• Mon. Sep 20th, 2021

Behind the music: Scoring The Falconeer

ByASNF

Aug 3, 2021

 Hi everyone, I’m Benedict Nichols, the composer and sound designer for the third-person aerial combat game, The Falconeer, which is coming to PlayStation 5, and PlayStation 4 on August 5. I’ve worked with the game’s solo developer, Tomas Sala, for almost two years, helping to bring his vision for the game to life. It’s been an incredible privilege to work on such a unique game, and it’s a pleasure to share a little insight into how I used music to bring the world of The Falconeer to life here with you today.

Tomas knew that he wanted deep Mongolian singing to be the sound of the Ursee (the ocean-based world of The Falconeer), and so, as the waters provide a stark reminder of death below, it provides the bed for nearly all the music and ambiences. After receiving the liberating guideline of “be bold and unique”, my creativity ran wild! 

I felt music needed to do more than just accompany the player’s journey, so I set about the ambitious task of creating an entire sonic world that not only represented the game and it’s various factions in the ‘present day’, but also immersed the player with a sense of history, creed, musical development, and the emotional journey the people of the Ursee have experienced. 

Every location in The Falconeer has its own unique suite of music, written with guidelines for each faction, that varies depending upon your relationship with those people (friendly, neutral or hostile). Further thought was given to the physical position of locations. For example, Mawbridge, being right in the centre of the map, draws on influences from various faction locations around it as it’s a pinch point for travelling sailors, who would bring their cultural heritage with them. This pseudo-anthropological approach results in a much more immersive experience for the player, for if they fly from one side of the map to the other, they will experience shifts in the music and ambience that relays information about everything below, This becomes essential for establishing a ‘believable’, engrossing world that is much more than just a stunning visual backdrop to the good old classic dogfighting!

Below are the guidelines I established for the various factions. These were integral to establishing the believable, immersive game world that the player inhabits. I tried to find unusual ways of using and combining instruments that would feel unique to the world while still resonating with the player:

Civilians

Struggling for survival amongst the warring factions, their independence is characterized by solo string and woodwind instruments. Their melodies are somewhat remorseful of their history, but at locations like Saladmount, there is still a bit of grit in them. Meanwhile locations like Sacred Steps feature ‘religious’ chanting, as the monks perform their rituals within, which informs the player of the sort of people they are approaching.

Imperium

Strong and imposing, the rhythm of their machinery runs through the blood of its workers. There’s a sense of them stamping their mark everywhere they go with heavy drums (often emphasising beats 1, 2 and 3) and metallic hits, while combinations of brass (including some non-idiomatic flugal horn playing), bagpipes, cimbalom, bazantar, and synths boldly proclaim their presence.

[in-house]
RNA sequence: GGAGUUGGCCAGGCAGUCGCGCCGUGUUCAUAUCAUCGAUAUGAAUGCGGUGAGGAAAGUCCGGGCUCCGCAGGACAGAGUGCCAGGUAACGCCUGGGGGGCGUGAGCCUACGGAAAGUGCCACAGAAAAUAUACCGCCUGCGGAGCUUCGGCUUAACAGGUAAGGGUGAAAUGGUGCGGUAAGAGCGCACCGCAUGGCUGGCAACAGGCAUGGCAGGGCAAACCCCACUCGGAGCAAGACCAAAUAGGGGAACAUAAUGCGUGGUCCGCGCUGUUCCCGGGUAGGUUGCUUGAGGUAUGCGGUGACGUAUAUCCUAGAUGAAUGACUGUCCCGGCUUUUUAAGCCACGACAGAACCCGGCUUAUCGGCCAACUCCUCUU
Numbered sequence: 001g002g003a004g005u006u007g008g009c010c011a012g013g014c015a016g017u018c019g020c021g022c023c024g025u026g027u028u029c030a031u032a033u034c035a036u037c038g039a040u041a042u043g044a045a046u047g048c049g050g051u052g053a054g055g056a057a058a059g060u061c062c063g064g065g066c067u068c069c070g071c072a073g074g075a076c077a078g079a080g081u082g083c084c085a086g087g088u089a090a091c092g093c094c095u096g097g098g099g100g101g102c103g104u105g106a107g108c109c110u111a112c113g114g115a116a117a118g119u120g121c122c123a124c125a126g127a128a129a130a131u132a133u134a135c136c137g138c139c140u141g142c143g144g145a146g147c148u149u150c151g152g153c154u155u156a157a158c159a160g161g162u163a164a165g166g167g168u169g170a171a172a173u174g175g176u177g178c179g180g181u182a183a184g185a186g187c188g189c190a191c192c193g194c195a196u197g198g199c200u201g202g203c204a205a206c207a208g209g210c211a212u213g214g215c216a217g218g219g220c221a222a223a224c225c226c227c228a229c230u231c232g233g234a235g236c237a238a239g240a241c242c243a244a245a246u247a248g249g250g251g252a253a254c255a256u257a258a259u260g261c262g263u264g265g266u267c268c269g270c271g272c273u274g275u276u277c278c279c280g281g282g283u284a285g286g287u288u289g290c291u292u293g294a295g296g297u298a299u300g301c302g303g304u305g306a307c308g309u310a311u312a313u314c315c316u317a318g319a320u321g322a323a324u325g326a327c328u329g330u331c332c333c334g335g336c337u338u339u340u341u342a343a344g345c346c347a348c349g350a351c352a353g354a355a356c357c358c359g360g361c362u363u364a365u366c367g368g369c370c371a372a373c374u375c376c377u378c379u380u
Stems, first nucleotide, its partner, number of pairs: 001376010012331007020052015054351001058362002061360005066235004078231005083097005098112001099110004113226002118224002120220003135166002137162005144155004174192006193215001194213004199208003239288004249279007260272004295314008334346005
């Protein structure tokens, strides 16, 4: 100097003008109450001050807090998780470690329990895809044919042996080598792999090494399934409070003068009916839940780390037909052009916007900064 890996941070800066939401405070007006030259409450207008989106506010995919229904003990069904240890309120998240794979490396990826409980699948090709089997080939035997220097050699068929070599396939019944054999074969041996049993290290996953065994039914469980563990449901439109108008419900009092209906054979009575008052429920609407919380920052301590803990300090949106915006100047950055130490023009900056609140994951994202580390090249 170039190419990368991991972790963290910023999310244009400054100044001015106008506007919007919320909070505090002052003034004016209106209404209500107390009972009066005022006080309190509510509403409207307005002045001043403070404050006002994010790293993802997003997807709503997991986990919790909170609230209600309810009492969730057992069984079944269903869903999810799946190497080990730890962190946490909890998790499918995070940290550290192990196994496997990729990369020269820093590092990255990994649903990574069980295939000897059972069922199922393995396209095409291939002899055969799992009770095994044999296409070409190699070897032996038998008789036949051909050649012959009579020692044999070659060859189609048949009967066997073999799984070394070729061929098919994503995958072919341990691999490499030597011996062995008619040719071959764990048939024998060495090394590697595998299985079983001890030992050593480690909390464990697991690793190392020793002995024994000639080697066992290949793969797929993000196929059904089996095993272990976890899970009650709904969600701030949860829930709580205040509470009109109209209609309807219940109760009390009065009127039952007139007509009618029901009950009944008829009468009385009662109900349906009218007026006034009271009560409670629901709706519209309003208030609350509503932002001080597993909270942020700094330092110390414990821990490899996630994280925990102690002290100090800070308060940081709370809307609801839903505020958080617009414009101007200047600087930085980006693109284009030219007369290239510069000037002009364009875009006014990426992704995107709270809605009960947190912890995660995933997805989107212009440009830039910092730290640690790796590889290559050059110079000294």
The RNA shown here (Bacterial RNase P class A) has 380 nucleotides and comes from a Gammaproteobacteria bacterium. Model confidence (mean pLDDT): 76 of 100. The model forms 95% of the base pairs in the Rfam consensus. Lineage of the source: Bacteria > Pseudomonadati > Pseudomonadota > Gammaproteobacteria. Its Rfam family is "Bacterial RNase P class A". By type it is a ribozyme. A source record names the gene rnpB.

Listen to the track ‘Cleftspire’ here – Cleftspire is the home of great ship builders, their strong melodies call out their challenge over strong percussion and grunting chants.

The Mancer Order

A technological cult who guard history’s mysteries, their music is made of an eclectic collection of instruments. I was looking for a sound that could define their religious zeal and depth of purpose in the way a deep church bell can, but without being metallic (as bells represent a sense of freedom in the game) and settled on a heavily detuned sitar, as if they were hung and struck in the towers of Stargazer. 

The Freebooters

With this faction I represented the fusing of technology with nature, resulting in combinations of effected didgeridoo, more intense  Mongolian singing (as they reside below the surface) and characteristic synths and orchestral forces.

Pirates

Guitars, cimbalom, massive drums, strong strings, deep throaty chanting (by myself) and some non-idiomatic saz (also by me!) characterise these pesky hordes. The changing compound time signatures reflect their rolling over the waves.

While writing the location music, a balance was needed to make it feel somewhat semi-diegetic. I needed to be careful that there wasn’t  too much detail in the music, but with each faction’s battle music, that all changes. It’s job is to rip the player out of the serene beauty of gliding around a stunning world and thrust them into instant, visceral battle. It pushes the player forward as well as being informative, full of little musical details to reduce tedium.

Listen to the track ‘Pesky Marauders’ here – It establishes the Pirates’ sonic signature in the world early in the game as they launch a surprise attack.

I hope this has given you some insight into my approach and why music is so important to creating the sense of a living world in The Falconeer. Having a ‘worldly’ reason for every musical choice and nuance gives the music more authenticity, and I hope has resulted in a much deeper, immersive experience for players.